Less than 10% of young people consider a manufacturing career

Posted on 19 Aug 2013

A study from food and drink manufacturer Mondelēz International has found only 8% of 16-18 year olds would consider a job in manufacturing.

The study surveyed 1,600 young people across the UK showing the majority prefer to work in service-based industries.

Desk jobs were highly favoured with 76% believing office roles were better paid and 84% thinking a desk job is more glamorous. A 73% majority also said a desk job would be more likely to impress their parents than a job in manufacturing.

Two-thirds feel there are only a few jobs available in manufacturing, with 45% acknowledging they know little about the industry.

A quarter of those who were considering a career in manufacturing thought they had the skills to enter the industry but were not given enough guidance from schools.

Diane Tomlinson, HR director UK & Ireland at Mondelēz International, says young people need more education on working life in manufacturing.

“We know that that those who work in the industry find it an enormously fulfilling and stimulating career. Manufacturing represents a big part of the UK’s economy and opportunities are rife for young people to begin their careers in what is an exciting and innovative industry.

“With youth unemployment on the rise, we need to be encouraging more people to look past these out-dated stereotypes and educate them about what a job in manufacturing now entails.”

The food and drinks company run work programmes at their Birmingham and Sheffield factories and have worked with the Food And Drink Federation to help create the UK’s first accredited engineering degree at Masters level dedicated entirely to food and drink manufacturing.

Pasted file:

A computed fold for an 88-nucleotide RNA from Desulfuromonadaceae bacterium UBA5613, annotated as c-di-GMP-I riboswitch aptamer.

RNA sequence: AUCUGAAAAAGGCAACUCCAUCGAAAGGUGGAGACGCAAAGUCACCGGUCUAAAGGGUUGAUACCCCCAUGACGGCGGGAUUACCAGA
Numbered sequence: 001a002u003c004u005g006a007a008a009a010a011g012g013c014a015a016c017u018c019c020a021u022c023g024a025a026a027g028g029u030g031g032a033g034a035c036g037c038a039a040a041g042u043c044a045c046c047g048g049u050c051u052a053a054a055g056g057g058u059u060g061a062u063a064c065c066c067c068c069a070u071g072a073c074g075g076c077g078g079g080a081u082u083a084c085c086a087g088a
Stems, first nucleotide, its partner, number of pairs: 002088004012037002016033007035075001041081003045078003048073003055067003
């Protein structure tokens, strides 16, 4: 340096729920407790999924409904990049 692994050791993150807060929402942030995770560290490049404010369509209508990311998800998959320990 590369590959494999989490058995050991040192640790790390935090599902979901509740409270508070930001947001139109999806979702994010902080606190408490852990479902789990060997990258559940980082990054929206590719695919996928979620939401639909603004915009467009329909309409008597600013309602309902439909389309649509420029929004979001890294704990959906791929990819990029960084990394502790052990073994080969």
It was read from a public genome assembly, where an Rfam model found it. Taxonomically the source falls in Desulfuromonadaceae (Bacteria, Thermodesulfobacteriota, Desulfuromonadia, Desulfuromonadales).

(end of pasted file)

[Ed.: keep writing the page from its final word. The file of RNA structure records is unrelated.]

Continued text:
Despite manufacturing being the third largest sector in the UK economy only 21% of respondents believed it was a strong and resilient industry.

The Government wants to change this trend and increase the number of young people in manufacturing having announced a multi-million pound initiative in July aimed at creating a further 100,000 engineering technicians by 2018. The scheme looks to give participants structured on-the-job experience built upon a recognised academic qualification, the EngTech.

Alex Fleming, an engineering apprentice in his 4th year for Bournville, explains the fulfillment he gets from the challenge of working in manufacturing.

“One of my favourite things about this job is that it always keeps me challenged and every day is different, which means work is never dull, and I have really developed my broader skills and understanding of engineering.

“I get a lot of satisfaction from working out how to fix a problem I haven’t come across before, which is common in a manufacturing environment.”